“The Space Launch System is the rocket that will take humans beyond the Moon, and ultimately to Mars,” said Aerojet Rocketdyne CEO and President Eileen Drake. “Evaluating the engine’s flight controller under multiple conditions is one way we are ensuring that we are providing a safe, reliable engine to the nation for its deep space exploration efforts.”

The flight controller translates the vehicle’s commands into action while monitoring the health of the engine by making real-time adjustments to the speed of the turbopumps, combustion pressures, as well as the engine’s thrust and propellant mixture ratios. Today’s test focused on the engine thrust and mixture ratio precision operation.

“Achieving the optimum thrust and mixture ratio is crucial for creating an extremely efficient rocket engine,” added Dan Adamski, RS-25 program director at Aerojet Rocketdyne. “The RS-25 is the most efficient booster engine in the world, which is why it is the right engine for human exploration of deep space.”

Four RS-25 engines power the core stage of the SLS for 8½ minutes to help the SLS during its climb to space; combined, the engines provide the rocket with more than two million pounds of thrust. The SLS rocket provides an unmatched capability to launch the heaviest and largest payloads faster to any destination when compared with other existing or proposed launch vehicles in development, making it the ideal rocket to explore deep space.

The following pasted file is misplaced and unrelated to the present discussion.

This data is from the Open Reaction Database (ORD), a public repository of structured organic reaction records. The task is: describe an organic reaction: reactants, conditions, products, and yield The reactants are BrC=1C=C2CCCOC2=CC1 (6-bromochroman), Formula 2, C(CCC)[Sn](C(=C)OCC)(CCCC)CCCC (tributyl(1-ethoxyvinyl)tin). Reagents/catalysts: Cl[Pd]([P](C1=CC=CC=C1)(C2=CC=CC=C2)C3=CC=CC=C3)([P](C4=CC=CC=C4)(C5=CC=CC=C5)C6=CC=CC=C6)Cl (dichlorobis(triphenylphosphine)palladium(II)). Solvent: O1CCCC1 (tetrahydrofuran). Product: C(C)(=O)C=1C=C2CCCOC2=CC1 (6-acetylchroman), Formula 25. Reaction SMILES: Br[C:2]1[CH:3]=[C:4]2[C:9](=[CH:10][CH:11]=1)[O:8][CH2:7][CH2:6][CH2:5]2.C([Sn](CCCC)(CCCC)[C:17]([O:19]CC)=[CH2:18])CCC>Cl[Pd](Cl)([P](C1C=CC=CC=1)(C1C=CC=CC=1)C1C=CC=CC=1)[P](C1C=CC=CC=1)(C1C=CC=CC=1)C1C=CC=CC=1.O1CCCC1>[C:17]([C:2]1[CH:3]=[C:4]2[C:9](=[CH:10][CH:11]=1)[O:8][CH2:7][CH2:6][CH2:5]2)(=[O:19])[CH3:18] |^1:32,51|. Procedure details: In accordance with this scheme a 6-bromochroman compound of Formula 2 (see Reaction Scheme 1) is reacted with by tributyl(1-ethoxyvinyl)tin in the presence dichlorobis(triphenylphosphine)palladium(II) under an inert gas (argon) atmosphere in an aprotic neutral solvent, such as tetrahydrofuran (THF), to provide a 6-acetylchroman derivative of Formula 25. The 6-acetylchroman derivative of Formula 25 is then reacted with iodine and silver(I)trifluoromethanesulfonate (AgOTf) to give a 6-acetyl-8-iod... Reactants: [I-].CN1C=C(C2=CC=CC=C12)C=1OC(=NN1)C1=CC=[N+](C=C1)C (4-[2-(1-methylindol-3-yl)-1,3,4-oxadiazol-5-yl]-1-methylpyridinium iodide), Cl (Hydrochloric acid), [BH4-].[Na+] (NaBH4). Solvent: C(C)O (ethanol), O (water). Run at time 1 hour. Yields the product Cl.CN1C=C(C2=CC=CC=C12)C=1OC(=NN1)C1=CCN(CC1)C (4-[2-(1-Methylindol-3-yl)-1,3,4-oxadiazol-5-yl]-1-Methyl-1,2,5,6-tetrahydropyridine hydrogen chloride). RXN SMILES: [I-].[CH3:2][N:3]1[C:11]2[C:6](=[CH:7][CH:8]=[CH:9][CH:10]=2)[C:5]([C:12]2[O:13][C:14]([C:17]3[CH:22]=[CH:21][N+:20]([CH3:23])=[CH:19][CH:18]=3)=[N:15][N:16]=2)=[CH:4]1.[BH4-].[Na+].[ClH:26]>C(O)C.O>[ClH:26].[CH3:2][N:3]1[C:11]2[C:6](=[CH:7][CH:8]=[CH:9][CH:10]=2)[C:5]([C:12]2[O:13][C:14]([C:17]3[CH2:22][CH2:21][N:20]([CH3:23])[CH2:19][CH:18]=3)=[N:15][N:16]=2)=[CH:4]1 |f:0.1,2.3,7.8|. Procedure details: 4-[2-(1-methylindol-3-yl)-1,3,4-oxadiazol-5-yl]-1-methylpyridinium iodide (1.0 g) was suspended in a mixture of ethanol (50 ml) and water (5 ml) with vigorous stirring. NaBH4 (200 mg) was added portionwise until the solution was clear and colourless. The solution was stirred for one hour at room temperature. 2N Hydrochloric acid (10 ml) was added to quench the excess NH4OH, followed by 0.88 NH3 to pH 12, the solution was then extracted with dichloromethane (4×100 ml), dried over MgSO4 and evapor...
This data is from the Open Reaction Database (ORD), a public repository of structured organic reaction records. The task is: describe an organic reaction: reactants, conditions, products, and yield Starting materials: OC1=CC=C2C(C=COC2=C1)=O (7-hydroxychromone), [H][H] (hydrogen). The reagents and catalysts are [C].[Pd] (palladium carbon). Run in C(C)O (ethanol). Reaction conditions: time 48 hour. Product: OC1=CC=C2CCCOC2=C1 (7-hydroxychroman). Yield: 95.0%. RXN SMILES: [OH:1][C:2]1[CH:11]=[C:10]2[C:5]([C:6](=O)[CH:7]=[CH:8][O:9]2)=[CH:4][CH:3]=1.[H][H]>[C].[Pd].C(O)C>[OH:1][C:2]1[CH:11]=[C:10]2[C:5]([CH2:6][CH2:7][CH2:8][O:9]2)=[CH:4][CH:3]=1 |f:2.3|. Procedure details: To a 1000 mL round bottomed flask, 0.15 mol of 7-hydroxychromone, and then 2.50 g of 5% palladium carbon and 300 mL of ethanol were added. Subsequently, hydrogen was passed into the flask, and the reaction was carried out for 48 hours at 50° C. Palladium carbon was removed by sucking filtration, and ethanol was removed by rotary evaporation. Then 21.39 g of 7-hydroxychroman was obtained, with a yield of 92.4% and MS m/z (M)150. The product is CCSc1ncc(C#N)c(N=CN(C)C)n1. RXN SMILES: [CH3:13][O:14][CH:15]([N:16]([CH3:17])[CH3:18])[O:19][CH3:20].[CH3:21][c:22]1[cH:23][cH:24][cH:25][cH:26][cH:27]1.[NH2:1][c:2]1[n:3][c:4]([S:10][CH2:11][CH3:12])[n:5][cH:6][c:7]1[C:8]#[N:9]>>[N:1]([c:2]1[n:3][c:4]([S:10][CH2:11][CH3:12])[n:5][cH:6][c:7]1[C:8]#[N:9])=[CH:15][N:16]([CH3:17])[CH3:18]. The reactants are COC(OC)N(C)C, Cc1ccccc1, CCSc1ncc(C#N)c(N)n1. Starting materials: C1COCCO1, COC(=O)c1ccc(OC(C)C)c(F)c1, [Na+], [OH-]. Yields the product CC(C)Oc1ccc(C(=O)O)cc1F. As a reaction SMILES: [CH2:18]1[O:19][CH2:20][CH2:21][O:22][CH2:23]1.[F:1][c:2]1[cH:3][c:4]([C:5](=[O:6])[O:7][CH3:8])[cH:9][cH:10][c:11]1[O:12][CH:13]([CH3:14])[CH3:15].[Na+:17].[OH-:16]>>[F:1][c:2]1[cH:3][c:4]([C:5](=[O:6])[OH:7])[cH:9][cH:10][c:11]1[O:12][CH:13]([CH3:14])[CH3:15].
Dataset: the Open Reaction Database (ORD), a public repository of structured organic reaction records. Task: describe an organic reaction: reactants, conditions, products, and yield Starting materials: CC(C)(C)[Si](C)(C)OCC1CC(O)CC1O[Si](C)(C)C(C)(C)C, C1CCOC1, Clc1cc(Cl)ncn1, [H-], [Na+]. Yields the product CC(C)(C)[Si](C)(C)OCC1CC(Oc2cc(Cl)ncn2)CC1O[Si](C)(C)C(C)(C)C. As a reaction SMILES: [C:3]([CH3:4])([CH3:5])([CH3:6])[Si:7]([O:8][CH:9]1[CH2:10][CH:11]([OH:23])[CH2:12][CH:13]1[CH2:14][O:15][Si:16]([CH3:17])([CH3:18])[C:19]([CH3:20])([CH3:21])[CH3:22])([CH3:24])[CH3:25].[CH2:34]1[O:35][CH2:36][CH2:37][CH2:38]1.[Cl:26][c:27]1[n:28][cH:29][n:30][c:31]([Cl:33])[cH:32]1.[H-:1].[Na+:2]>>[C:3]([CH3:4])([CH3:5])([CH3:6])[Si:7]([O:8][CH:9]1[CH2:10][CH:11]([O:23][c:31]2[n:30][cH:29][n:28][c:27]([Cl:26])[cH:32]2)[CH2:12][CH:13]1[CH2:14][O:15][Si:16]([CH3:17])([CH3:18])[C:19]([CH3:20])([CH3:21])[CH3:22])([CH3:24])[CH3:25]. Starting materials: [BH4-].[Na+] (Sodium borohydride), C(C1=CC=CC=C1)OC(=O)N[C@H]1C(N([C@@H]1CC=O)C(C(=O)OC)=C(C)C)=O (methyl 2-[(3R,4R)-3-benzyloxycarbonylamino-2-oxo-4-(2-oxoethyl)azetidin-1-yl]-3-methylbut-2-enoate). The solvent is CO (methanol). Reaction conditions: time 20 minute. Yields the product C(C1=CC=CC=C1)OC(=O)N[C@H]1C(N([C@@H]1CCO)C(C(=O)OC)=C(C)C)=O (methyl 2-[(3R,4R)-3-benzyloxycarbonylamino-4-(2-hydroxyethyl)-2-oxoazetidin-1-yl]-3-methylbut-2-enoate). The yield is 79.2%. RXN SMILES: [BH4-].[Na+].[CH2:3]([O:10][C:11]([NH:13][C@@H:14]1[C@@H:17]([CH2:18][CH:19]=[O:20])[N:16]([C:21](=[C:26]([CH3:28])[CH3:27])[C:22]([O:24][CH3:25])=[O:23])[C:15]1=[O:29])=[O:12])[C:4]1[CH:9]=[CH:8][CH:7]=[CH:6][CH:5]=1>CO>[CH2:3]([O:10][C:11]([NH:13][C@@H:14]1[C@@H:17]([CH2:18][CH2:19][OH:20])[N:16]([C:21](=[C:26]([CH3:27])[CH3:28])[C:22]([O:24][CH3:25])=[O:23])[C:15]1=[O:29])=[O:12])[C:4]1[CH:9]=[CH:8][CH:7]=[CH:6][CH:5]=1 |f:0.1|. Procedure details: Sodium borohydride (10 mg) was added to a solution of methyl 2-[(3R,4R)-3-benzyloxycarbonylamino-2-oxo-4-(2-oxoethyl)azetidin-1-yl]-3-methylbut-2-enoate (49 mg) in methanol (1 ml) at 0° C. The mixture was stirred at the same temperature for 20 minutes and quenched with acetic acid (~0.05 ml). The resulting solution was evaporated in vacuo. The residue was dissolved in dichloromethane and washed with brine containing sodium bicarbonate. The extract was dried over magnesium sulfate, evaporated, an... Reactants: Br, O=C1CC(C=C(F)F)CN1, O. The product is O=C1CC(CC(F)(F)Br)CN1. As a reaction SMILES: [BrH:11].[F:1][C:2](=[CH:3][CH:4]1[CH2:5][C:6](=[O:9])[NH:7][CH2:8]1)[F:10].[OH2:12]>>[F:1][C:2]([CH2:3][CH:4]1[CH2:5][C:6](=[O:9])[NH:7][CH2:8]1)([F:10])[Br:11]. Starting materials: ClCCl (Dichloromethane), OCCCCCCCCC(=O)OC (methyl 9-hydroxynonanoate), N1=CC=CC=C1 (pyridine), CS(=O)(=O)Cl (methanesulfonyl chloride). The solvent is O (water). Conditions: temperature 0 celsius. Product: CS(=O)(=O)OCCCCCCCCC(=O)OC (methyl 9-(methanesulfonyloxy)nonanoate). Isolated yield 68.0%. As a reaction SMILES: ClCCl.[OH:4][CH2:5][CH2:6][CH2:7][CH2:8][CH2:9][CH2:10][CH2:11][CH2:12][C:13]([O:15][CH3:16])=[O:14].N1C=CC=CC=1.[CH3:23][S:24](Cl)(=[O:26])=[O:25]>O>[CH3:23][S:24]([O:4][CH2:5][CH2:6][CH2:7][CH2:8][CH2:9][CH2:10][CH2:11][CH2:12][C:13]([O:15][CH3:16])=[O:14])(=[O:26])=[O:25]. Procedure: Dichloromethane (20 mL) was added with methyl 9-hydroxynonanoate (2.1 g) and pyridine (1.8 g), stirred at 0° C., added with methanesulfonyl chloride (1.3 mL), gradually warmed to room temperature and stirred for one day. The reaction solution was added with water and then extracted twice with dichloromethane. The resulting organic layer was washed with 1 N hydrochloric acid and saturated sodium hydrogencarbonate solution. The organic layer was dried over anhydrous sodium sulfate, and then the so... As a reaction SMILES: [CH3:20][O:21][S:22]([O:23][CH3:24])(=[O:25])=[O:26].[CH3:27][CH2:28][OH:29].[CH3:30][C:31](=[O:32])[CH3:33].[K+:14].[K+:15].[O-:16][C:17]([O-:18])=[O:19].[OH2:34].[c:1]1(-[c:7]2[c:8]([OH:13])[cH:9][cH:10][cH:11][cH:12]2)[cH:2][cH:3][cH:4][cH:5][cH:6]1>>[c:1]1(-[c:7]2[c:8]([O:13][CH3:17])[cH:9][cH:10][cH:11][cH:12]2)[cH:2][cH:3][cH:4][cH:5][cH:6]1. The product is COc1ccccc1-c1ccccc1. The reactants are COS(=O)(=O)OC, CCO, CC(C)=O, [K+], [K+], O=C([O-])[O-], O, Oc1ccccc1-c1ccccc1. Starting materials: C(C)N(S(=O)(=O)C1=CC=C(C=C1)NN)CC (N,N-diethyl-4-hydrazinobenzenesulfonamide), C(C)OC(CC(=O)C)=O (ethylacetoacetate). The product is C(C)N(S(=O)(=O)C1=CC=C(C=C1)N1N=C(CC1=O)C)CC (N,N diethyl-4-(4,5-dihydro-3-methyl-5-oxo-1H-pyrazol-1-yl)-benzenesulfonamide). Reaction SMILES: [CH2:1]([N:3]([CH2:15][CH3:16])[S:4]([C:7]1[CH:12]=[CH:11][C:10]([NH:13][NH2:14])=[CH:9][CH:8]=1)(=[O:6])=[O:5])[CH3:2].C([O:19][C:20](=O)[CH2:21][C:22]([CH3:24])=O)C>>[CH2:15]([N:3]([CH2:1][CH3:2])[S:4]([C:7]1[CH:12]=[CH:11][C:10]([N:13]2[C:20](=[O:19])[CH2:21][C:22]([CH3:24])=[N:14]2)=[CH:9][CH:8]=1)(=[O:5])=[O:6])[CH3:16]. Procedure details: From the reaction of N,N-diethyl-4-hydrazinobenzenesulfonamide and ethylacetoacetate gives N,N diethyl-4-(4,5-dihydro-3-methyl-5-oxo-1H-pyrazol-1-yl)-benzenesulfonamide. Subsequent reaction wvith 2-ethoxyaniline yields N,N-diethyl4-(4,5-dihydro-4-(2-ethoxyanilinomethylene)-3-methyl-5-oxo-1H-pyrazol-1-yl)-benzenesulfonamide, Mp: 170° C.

Aerojet Rocketdyne is an innovative company delivering solutions that create value for its customers in the aerospace and defense markets. The company is a world-recognized aerospace and defense leader that provides propulsion and energetics to the space, missile defense and strategic systems, tactical systems and armaments areas, in support of domestic and international markets. Additional information about Aerojet Rocketdyne can be obtained by visiting our websites at www.Rocket.com and www.AerojetRocketdyne.com.

Source Aerojet release from July 25, 2017 


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 Two Mather Soil Vapor Extraction Units Achieve Cleanup Goals

By Alex Grotewohl, AFCEC Public Affairs  |  2017-07-25

AFCEC

Air Force cleanup program takes another step toward completion

Sacramento, CA (MPG) - The Air Force’s remediation program at the former Mather Air Force Base took another major step forward this summer when two Soil Vapor Extraction (SVE) units were found to have achieved their cleanup goals.

Late June, the Air Force Civil Engineer Center announced that two of the three remaining Soil Vapor Extraction systems accomplished their mission, a major step towards completion of the soil cleanup process at Mather.